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Physics of Solar Cells. From Basic Principles to Advanced Concepts. Edition No. 1

  • ID: 2183491
  • Book
  • February 2009
  • 256 Pages
  • John Wiley and Sons Ltd
Based on the highly regarded and extremely successful first edition, this thoroughly revised, updated and expanded edition contains the latest knowledge on the mechanisms of solar energy conversion.
The textbook describes in detail all aspects of solar cell function, the physics behind every single step, as well as all the issues to be considered when improving solar cells and their efficiency.
Requiring no more than standard physics knowledge, the book enables both students and researchers to understand the factors driving conversion efficiency and to apply this knowledge to their own solar cell development.
New exercises after each chapter help students to consolidate their freshly acquired knowledge, while the book also serves as a reference for researchers already working in this exciting and challenging field.
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List of Symbols ix

Preface xi

1 Problems of the Energy Economy 1

1.1 Energy Economy 1

1.2 Estimate of the Maximum Reserves of Fossil Energy 4

1.3 The Greenhouse Effect 6

1.3.1 Combustion 6

1.3.2 The Temperature of the Earth 7

1.4 Problems 9

2 Photons 11

2.1 Black-body Radiation 11

2.1.1 Photon Density nγ in a Cavity (Planck’s Law of Radiation) 12

2.1.2 Energy Current Through an Area dA into the Solid Angle dΩ16

2.1.3 Radiation from a Spherical Surface into the Solid Angle dΩ19

2.1.4 Radiation from a Surface Element into a Hemisphere (Stefan–Boltzmann Radiation Law) 20

2.2 Kirchhoff’s Law of Radiation for Nonblack Bodies 22

2.2.1 Absorption by Semiconductors 24

2.3 The Solar Spectrum 25

2.3.1 Air Mass 26

2.4 Concentration of the Solar Radiation 28

2.4.1 The Abb´e Sine Condition 29

2.4.2 Geometrical Optics 30

2.4.3 Concentration of Radiation Using the Sine Condition 32

2.5 Maximum Efficiency of Solar Energy Conversion 33

2.6 Problems 40

3 Semiconductors 43

3.1 Electrons in Semiconductors 44

3.1.1 Distribution Function for Electrons 45

3.1.2 Density of States De(εe) for Electrons 45

3.1.3 Density of Electrons 50

3.2 Holes 52

3.3 Doping 55

3.4 Quasi-Fermi Distributions 59

3.4.1 Fermi Energy and Electrochemical Potential 61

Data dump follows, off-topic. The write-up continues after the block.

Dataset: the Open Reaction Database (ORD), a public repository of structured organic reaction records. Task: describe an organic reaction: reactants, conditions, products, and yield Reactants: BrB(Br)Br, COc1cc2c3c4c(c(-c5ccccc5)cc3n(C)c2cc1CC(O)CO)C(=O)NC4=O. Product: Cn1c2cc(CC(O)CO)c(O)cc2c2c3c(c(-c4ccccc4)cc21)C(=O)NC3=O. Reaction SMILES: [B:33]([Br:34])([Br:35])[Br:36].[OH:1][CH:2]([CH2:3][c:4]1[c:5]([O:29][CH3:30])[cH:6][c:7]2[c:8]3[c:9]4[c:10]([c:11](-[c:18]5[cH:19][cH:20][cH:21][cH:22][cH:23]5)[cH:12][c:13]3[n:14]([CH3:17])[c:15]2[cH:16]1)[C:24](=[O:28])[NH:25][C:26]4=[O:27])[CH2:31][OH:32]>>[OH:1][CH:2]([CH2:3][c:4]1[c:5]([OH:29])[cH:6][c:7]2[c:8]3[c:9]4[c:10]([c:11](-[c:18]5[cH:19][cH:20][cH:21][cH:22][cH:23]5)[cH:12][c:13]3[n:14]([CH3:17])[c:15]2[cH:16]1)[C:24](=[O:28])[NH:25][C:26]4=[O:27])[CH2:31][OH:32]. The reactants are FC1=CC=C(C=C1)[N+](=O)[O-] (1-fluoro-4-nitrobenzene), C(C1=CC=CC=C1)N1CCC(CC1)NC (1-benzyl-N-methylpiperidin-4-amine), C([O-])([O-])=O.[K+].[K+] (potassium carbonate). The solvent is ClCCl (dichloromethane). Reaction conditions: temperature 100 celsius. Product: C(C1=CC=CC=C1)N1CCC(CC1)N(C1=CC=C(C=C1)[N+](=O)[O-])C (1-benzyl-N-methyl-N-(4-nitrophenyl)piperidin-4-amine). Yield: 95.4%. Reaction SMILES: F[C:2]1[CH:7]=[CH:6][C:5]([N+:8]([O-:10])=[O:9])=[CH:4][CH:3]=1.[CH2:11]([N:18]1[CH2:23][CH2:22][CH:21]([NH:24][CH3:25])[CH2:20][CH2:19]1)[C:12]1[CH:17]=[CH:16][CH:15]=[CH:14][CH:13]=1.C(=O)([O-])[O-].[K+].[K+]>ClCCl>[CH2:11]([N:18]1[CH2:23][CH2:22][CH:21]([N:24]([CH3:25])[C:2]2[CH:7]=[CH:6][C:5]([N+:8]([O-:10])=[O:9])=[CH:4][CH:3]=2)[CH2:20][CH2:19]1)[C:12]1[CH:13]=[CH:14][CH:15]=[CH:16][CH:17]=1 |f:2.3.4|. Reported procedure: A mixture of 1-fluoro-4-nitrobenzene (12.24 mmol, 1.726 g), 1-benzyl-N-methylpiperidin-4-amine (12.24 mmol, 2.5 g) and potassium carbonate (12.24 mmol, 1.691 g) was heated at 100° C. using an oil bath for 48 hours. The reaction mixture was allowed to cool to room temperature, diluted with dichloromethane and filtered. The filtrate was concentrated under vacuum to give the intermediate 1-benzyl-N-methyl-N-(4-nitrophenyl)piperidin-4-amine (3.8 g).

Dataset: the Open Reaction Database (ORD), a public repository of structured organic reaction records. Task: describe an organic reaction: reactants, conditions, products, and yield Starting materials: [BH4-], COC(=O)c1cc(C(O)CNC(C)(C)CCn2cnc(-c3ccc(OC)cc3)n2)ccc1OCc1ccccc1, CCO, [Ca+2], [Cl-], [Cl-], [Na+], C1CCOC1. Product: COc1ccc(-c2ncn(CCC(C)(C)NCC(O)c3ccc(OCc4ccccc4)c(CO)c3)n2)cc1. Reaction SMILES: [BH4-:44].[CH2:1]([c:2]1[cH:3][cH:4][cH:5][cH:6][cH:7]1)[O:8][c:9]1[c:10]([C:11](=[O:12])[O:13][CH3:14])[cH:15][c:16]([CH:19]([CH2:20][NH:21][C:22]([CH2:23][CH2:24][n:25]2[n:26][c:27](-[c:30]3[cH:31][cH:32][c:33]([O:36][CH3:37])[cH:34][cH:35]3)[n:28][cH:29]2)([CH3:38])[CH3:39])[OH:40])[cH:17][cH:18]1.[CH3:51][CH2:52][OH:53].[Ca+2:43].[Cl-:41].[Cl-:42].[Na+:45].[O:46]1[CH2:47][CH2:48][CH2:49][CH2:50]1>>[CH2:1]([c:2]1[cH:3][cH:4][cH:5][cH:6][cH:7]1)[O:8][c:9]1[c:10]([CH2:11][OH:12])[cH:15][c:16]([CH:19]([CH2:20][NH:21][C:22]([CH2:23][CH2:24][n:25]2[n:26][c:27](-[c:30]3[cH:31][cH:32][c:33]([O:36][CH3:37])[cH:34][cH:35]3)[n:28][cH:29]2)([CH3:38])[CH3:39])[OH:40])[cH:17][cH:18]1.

3.4.2 Work Function 66

3.5 Generation of Electrons and Holes 67

3.5.1 Absorption of Photons 67

3.5.2 Generation of Electron–Hole Pairs 71

3.6 Recombination of Electrons and Holes 74

3.6.1 Radiative Recombination, Emission of Photons 74

3.6.2 Nonradiative Recombination 77

3.6.3 Lifetimes 87

3.7 Light Emission by Semiconductors 90

3.7.1 Transition Rates and Absorption Coefficient 90

3.8 Problems 95

4 Conversion of Thermal Radiation into Chemical Energy 97

4.1 Maximum Efficiency for the Production of Chemical Energy 100

4.2 Problems 105

5 Conversion of Chemical Energy into Electrical Energy 107

5.1 Transport of Electrons and Holes 107

5.1.1 Field Current 108

5.1.2 Diffusion Current 109

5.1.3 Total Charge Current 111

5.2 Separation of Electrons and Holes 113

5.3 Diffusion Length of Minority Carriers 115

5.4 Dielectric Relaxation 117

5.5 Ambipolar Diffusion 118

5.6 Dember Effect 119

5.7 Mathematical Description 122

5.8 Problems 123

6 Basic Structure of Solar Cells 125

6.1 A Chemical Solar Cell 125

6.2 Basic Mechanisms in Solar Cells 129

6.3 Dye Solar Cell 131

6.4 The pn-Junction 132

6.4.1 Electrochemical Equilibrium of Electrons in a pn-Junction in the Dark 133

6.4.2 Potential Distribution across a pn-Junction 134

6.4.3 Current–Voltage Characteristic of the pn-Junction 137

6.5 pn-Junction with Impurity Recombination, Two-diodeModel 143

6.6 Heterojunctions 145

6.7 Semiconductor–Metal Contact 148

6.7.1 Schottky Contact 150

6.7.2 MIS Contact 151

6.8 The Role of the Electric Field in Solar Cells 151

6.9 Organic Solar Cells 155

6.9.1 Excitons 156

6.9.2 Structure of Organic Solar Cells 159

6.10 Light Emitting Diodes (LED) 163

6.11 Problems 164

7 Limitations on Energy Conversion in Solar Cells 167

7.1 Maximum Efficiency of Solar Cells 167

7.2 Efficiency of Solar Cells as a Function of Their Energy Gap 170

7.3 The Optimal Silicon Solar Cell 172

7.3.1 Light Trapping 173

7.4 Thin-film Solar Cells 178

7.4.1 Minimal Thickness of a Solar Cell 179

7.5 Equivalent Circuit 180

7.6 Temperature Dependence of the Open-circuit Voltage 181

7.7 Intensity Dependence of the Efficiency 182

7.8 Efficiencies of the Individual Energy Conversion Processes 183

7.9 Problems 185

8 Concepts for Improving the Efficiency of Solar Cells 187

8.1 Tandem Cells 187

8.1.1 The Electrical Interconnection of Tandem Cells 191

8.2 Concentrator Cells 192

8.3 Thermophotovoltaic Energy Conversion 194

8.4 Impact Ionization 195

8.4.1 Hot Electrons from Impact Ionization 198

8.4.2 Energy Conversion with Hot Electrons and Holes 198

8.5 Two-step Excitation in Three-level Systems 201

8.5.1 Impurity Photovoltaic Effect 202

8.5.2 Up- and Down-conversion of Photons 206

8.6 Problems 209

Prospects for the Future 211

Solutions 215

Appendix 235

References 239

Index 241

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Peter Würfel Universität Karlsruhe.
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